Last week at the UN General Assembly, the world’s countries finally voted, despite the opposition of the U.S. and a very few others, to recognize Palestine as a non-voting observer state rather than a mere non-voting entity. In other words, after years of debate and diplomacy, Palestine went from holding a non-voting seat at the U.N. to holding a non-voting seat at the U.N. Palestine, a nation of millions now holds equal status to the Vatican, a wealthy private entity with no citizens and a few hundred residents.
The U.S. is the big loser here, having stood up to a rational choice and come out looking like a bully who everybody’s finally standing up to.
Who are the winners?
There are the Palestinian people, of course, who now are given something closer to the equal dignity that they deserve.
There is the Palestinian Authority in the West Bank; Prime Minister Abbas worked hard for this and achieved a diplomatic status for Palestine that Yasser Arafat never could. More importantly, Abbas and not Hamas achieved this. Hamas can destroy but Abbas and the leadership in Ramallah can win global support.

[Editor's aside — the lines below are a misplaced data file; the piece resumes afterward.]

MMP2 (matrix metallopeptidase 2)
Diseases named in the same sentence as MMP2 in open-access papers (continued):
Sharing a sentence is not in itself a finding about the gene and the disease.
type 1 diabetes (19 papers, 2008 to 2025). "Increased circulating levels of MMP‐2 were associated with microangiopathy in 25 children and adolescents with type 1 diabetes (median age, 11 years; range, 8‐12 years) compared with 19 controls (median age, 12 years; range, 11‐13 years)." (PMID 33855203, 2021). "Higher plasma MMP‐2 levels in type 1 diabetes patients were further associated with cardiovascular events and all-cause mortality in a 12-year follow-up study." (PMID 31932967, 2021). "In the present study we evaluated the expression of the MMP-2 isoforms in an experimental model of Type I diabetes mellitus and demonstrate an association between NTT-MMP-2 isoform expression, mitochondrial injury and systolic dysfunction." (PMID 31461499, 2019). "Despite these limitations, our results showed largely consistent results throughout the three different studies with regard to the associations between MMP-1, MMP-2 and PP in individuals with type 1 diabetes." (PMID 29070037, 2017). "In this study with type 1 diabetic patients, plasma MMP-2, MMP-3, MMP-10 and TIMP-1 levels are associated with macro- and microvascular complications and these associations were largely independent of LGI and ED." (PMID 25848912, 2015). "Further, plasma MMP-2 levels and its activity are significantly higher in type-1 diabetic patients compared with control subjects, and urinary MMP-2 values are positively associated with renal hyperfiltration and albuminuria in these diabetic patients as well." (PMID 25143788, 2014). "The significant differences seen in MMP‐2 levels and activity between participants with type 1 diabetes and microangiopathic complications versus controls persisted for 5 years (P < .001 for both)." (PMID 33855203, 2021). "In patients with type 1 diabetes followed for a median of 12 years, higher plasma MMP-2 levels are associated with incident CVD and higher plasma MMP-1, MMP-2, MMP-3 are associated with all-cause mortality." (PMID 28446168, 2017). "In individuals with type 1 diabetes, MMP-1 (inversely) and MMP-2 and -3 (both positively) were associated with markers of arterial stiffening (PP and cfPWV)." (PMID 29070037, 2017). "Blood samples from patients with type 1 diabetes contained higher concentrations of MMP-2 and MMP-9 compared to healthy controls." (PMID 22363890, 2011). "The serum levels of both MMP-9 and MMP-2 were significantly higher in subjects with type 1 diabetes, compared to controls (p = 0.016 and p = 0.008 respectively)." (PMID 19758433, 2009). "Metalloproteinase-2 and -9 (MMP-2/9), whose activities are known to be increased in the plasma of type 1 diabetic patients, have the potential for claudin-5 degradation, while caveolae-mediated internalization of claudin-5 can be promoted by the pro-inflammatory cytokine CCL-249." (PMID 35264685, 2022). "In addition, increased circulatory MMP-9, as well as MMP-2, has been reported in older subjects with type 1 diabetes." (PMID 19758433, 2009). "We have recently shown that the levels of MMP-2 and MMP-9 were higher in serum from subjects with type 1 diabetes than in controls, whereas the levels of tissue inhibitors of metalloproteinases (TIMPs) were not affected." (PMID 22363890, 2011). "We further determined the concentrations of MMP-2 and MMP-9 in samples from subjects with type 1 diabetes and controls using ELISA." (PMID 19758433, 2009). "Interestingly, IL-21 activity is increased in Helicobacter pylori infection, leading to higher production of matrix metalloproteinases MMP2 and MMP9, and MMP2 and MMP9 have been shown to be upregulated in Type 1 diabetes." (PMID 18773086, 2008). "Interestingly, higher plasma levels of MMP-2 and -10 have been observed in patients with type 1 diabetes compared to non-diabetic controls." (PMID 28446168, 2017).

Diplomacy is another victor here; peace isn’t a likely outcome when all the parties to a conflict have the opportunity to pursue violence but only one side of the conflict is allowed access to diplomacy. If we want a non-violent resolution, we need for all parties to have the tools for non-violent methods. This is a small but significant step in the right direction.
And the U.N. as an institution and forum of multi-lateral diplomacy is a winner here. A body cannot claim to be an important vehicle for multi-party discussions if one country, such as the U.S., can freely decide which of the world’s countries are allowed to join in.
And Israel is a winner, though the Israeli government doesn’t know it. This is what it takes to move toward peace. If nothing else, Israel needs the wake-up call. It needs to see that global diplomatic balance, like all things, eventually changes. If Israel ever wants to arrive at some sort of sustainable relationship with Palestine and the wider Mideastern neighborhood, it is best to make some painful compromises soon – while Israel still holds the stronger hand and the U.S. is still the world’s preeminent power – and not later. We cannot know much about the future but we can know that all things change. If Israel waits and waits, it will one day need to negotiate without such a dominant position. Israel should make a few painful choices today, working from a position of strength, rather than make many painful choices tomorrow, when there may be a less favorable climate.